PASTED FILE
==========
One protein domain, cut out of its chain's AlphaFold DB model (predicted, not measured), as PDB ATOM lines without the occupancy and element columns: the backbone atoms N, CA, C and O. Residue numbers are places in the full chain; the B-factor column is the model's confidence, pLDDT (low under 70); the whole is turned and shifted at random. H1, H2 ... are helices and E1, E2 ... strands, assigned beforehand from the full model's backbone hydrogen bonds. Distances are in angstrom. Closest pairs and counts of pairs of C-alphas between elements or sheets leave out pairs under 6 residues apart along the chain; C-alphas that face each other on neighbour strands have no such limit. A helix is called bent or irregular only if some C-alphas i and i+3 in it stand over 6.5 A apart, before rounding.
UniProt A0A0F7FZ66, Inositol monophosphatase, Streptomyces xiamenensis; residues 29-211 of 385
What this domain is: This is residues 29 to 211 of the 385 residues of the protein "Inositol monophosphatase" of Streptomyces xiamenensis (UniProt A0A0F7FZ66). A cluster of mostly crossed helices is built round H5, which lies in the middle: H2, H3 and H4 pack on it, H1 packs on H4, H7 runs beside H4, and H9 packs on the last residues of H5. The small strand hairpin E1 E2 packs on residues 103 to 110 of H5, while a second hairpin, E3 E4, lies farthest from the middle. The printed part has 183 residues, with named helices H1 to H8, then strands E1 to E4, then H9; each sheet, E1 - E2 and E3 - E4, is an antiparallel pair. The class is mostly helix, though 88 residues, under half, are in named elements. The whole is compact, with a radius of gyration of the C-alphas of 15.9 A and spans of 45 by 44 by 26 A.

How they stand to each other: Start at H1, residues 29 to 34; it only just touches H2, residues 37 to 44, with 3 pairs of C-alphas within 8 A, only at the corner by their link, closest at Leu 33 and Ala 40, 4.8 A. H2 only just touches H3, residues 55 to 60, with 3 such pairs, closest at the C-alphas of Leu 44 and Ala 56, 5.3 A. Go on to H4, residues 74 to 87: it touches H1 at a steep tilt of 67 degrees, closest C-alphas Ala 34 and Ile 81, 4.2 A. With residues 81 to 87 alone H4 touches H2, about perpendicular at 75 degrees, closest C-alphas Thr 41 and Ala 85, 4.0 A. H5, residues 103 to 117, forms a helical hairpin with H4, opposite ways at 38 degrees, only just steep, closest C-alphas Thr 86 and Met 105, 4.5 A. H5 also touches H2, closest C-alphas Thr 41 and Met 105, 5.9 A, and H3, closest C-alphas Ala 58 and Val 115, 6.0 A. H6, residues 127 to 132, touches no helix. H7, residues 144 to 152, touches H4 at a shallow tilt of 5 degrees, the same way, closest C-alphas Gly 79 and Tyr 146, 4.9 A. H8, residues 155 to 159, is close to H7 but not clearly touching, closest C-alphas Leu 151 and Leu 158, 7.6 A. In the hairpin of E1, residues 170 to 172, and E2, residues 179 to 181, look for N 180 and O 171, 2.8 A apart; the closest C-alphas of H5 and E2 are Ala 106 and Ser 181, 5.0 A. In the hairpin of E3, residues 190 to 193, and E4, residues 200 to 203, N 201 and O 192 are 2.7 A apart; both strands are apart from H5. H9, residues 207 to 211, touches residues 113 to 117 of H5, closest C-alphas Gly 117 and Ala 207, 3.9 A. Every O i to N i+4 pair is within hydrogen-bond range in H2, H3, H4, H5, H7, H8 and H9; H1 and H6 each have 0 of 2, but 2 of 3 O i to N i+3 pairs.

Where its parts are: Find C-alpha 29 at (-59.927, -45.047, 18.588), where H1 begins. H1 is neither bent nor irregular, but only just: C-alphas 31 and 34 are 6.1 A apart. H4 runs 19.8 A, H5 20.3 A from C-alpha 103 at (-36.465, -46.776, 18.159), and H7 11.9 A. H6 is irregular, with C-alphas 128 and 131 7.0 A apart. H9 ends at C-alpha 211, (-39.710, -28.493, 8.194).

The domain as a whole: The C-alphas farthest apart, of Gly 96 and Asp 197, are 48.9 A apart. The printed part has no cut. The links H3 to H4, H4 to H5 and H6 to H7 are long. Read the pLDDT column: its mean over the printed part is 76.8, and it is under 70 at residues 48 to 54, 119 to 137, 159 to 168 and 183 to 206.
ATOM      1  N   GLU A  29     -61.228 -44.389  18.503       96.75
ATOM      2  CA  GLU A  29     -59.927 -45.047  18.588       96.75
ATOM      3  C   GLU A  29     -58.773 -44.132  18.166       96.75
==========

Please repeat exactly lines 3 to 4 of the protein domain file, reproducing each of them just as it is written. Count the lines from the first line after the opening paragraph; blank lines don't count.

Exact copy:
How they stand to each other: Start at H1, residues 29 to 34; it only just touches H2, residues 37 to 44, with 3 pairs of C-alphas within 8 A, only at the corner by their link, closest at Leu 33 and Ala 40, 4.8 A. H2 only just touches H3, residues 55 to 60, with 3 such pairs, closest at the C-alphas of Leu 44 and Ala 56, 5.3 A. Go on to H4, residues 74 to 87: it touches H1 at a steep tilt of 67 degrees, closest C-alphas Ala 34 and Ile 81, 4.2 A. With residues 81 to 87 alone H4 touches H2, about perpendicular at 75 degrees, closest C-alphas Thr 41 and Ala 85, 4.0 A. H5, residues 103 to 117, forms a helical hairpin with H4, opposite ways at 38 degrees, only just steep, closest C-alphas Thr 86 and Met 105, 4.5 A. H5 also touches H2, closest C-alphas Thr 41 and Met 105, 5.9 A, and H3, closest C-alphas Ala 58 and Val 115, 6.0 A. H6, residues 127 to 132, touches no helix. H7, residues 144 to 152, touches H4 at a shallow tilt of 5 degrees, the same way, closest C-alphas Gly 79 and Tyr 146, 4.9 A. H8, residues 155 to 159, is close to H7 but not clearly touching, closest C-alphas Leu 151 and Leu 158, 7.6 A. In the hairpin of E1, residues 170 to 172, and E2, residues 179 to 181, look for N 180 and O 171, 2.8 A apart; the closest C-alphas of H5 and E2 are Ala 106 and Ser 181, 5.0 A. In the hairpin of E3, residues 190 to 193, and E4, residues 200 to 203, N 201 and O 192 are 2.7 A apart; both strands are apart from H5. H9, residues 207 to 211, touches residues 113 to 117 of H5, closest C-alphas Gly 117 and Ala 207, 3.9 A. Every O i to N i+4 pair is within hydrogen-bond range in H2, H3, H4, H5, H7, H8 and H9; H1 and H6 each have 0 of 2, but 2 of 3 O i to N i+3 pairs.

Where its parts are: Find C-alpha 29 at (-59.927, -45.047, 18.588), where H1 begins. H1 is neither bent nor irregular, but only just: C-alphas 31 and 34 are 6.1 A apart. H4 runs 19.8 A, H5 20.3 A from C-alpha 103 at (-36.465, -46.776, 18.159), and H7 11.9 A. H6 is irregular, with C-alphas 128 and 131 7.0 A apart. H9 ends at C-alpha 211, (-39.710, -28.493, 8.194).